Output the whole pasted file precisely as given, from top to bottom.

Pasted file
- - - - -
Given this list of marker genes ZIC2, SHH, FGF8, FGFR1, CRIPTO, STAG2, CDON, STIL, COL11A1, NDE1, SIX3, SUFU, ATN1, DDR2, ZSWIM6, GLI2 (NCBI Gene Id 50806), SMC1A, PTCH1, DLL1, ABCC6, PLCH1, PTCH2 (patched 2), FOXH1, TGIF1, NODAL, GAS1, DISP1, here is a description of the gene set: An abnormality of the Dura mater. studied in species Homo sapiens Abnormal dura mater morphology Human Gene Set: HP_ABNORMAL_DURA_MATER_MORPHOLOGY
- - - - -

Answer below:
Given this list of marker genes ZIC2, SHH, FGF8, FGFR1, CRIPTO, STAG2, CDON, STIL, COL11A1, NDE1, SIX3, SUFU, ATN1, DDR2, ZSWIM6, GLI2 (NCBI Gene Id 50806), SMC1A, PTCH1, DLL1, ABCC6, PLCH1, PTCH2 (patched 2), FOXH1, TGIF1, NODAL, GAS1, DISP1, here is a description of the gene set: An abnormality of the Dura mater. studied in species Homo sapiens Abnormal dura mater morphology Human Gene Set: HP_ABNORMAL_DURA_MATER_MORPHOLOGY